Follow us | OXHC Magazine On Pintrest Follow OXHC Magazine On Facebook Tweet OXHC Magazine On Twitter OXHC On Instagram OXHC Club
Joanna Vestey Custodians

Custodians with photographer Joanna Vestey

Custodians is a stunning exploration of buildings, some of which are often off-limits to those who don’t play a role within the university
Joanna Vestey Custodians

It makes it very hard for trained photojournalists to get paid

"Slap in the middle of England stands the city of Oxford, on an ancient crossroads beside the Thames. Its origins are obscure but its fame is universal, and it forms a national paradigm — in whose structure sometimes shadowy, sometimes splendidly sunlit, we may explore the history, the character and the condition of the English". – Jan Morris

In her Custodians work, Oxford-based, award-winning photographer Joanna Vestey has explored the ‘structure’ of Oxford that Morris refers to in the above quote, and in particular, what could be revealed by examining the relationship between the Oxford institutions that make up that structure and the individuals that occupy them.

Joanna Vestey Custodians


Joanna has previously explored the concept of the custodian in a series shot in Havana, which focuses on buildings in varying states of disrepair. The Oxford series is a stunning exploration of buildings, some of which that are often off-limits to those who don’t play a role within the university. OX talked to Joanna to get her take on this eerily beautiful series of photographs.

In the Custodians series you photograph a large variety of Oxford buildings. How did you decide which to include?

I was quite keen not to double up. I didn't want too many chapels or too many libraries or too many dining halls. I wanted as wide a selection as I could, and I wanted to include some spaces that weren't in colleges as well. I approached all sorts of people and largely it was down to those who said yes as to which spaces I was able to get access to.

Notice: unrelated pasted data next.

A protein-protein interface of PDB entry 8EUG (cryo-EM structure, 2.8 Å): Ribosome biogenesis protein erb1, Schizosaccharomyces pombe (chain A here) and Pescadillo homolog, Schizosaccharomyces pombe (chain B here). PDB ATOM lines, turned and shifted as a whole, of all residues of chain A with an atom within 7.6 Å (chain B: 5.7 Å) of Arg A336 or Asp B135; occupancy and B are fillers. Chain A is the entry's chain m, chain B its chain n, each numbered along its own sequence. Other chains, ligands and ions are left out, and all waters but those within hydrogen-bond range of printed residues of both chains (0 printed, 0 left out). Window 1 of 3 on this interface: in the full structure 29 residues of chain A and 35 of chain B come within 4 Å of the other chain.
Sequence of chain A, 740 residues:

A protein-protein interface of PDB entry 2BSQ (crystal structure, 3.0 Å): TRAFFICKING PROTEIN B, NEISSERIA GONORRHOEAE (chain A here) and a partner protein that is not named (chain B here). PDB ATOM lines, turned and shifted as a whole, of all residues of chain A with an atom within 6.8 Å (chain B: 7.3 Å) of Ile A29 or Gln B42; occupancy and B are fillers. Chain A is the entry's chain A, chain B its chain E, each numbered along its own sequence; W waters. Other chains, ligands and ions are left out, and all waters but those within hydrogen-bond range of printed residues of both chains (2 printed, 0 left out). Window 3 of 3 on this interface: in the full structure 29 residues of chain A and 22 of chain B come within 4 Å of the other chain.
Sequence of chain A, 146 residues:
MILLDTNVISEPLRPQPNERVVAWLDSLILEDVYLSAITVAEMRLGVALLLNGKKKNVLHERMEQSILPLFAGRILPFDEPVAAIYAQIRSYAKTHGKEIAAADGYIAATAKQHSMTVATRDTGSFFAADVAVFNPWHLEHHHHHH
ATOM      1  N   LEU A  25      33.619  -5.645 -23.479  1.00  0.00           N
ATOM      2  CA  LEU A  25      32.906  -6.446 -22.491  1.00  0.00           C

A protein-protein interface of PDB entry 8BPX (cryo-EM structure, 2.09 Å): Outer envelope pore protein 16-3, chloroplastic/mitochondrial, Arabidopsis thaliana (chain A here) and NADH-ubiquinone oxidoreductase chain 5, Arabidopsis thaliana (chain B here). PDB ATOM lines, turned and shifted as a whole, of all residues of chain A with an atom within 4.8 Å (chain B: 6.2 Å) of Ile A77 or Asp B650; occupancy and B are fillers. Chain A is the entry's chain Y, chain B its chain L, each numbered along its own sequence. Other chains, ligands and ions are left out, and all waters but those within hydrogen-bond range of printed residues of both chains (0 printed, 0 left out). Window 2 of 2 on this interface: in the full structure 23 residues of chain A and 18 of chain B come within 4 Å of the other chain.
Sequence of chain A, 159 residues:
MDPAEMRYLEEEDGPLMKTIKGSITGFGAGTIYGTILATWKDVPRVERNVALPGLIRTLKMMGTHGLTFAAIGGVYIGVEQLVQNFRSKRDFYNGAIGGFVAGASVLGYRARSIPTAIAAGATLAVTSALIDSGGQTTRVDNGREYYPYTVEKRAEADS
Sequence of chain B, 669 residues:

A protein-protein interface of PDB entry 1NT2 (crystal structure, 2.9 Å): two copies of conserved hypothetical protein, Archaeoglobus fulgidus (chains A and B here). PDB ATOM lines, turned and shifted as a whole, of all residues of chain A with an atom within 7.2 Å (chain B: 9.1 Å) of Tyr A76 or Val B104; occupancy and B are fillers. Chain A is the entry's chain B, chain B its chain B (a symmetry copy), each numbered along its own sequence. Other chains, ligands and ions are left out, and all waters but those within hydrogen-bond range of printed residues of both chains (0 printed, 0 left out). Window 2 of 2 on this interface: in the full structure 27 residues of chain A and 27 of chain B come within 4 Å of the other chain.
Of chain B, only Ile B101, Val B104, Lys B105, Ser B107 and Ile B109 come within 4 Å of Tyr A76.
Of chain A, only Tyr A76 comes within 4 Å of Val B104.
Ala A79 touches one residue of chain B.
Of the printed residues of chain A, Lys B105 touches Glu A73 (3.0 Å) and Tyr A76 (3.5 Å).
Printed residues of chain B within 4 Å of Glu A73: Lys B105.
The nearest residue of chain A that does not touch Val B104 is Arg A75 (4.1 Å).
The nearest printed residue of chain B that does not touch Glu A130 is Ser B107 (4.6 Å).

In your Havana series you explored the notion of the custodian beforehand. How did your creative aims differ from what you shot in Havana to what you shot in Oxford?

I think in Havana I was very interested in a single inner regime or an ideology that doesn't favour buildings as much as it favours ideas, whereas in Oxford I was more interested in the individual custodians and the individual spaces that all make up Oxford but they're not owned by any one person. They don't have one person overseeing all of them, there's a degree of individuality in how they pursue their aims.

In Havana did you know what you were trying to achieve before you started more than you did in Oxford? Was the Oxford series more of an exploration?

I'd been to Havana before so I was aware of wanted to say before I did the work there, whereas in Oxford, even though I live in Oxford, largely a lot of the doors are closed so I was interested to get a peek behind them. In some of the spaces there's a quite monastic tradition in maintaining the spaces.

Can you tell us about your background in photography?

I started many years ago as a photojournalist. I worked in Jerusalem for a lot of charities and NGOs, then I had my children and moved to Oxford and I thought photojournalism had changed a lot in that time and it wasn't something I wanted to pursue as a mum. I wanted to make more long-term work that very much had a message, documentary work rather than reactive, journalistic work.

Do you think that your growth as a person has changed what you want to achieve as a photographer?

Yeah, it was very much has. Also, the industry has changed quite a lot. When I started we were still shooting on black and white film, I don't want to sound ancient but there it is! It was a very different scene. You could arrive somewhere, take pictures and fly back again whereas now there's a lot of being embedded, and a lot of citizen journalists, which means that photojournalists either don't have to go to these places or aren't able to go. I made a big personal transition but the industry underwent a big shift at the same time.

So do you think professional photojournalism isn't as relevant as it was when you started doing it?

I think it's even more relevant today, but I think it's much harder. Because everyone now owns a camera or a phone, anybody can potentially be a photojournalist if they're stood in the right place. I think it makes it very hard for trained photojournalists to get paid, to get insured or to get affiliation to be sent somewhere, and then to actually get their work published. Before, an organisation like the Sunday Times would have published in-depth footage stories whereas now they're more likely to look inside a celebrity's house?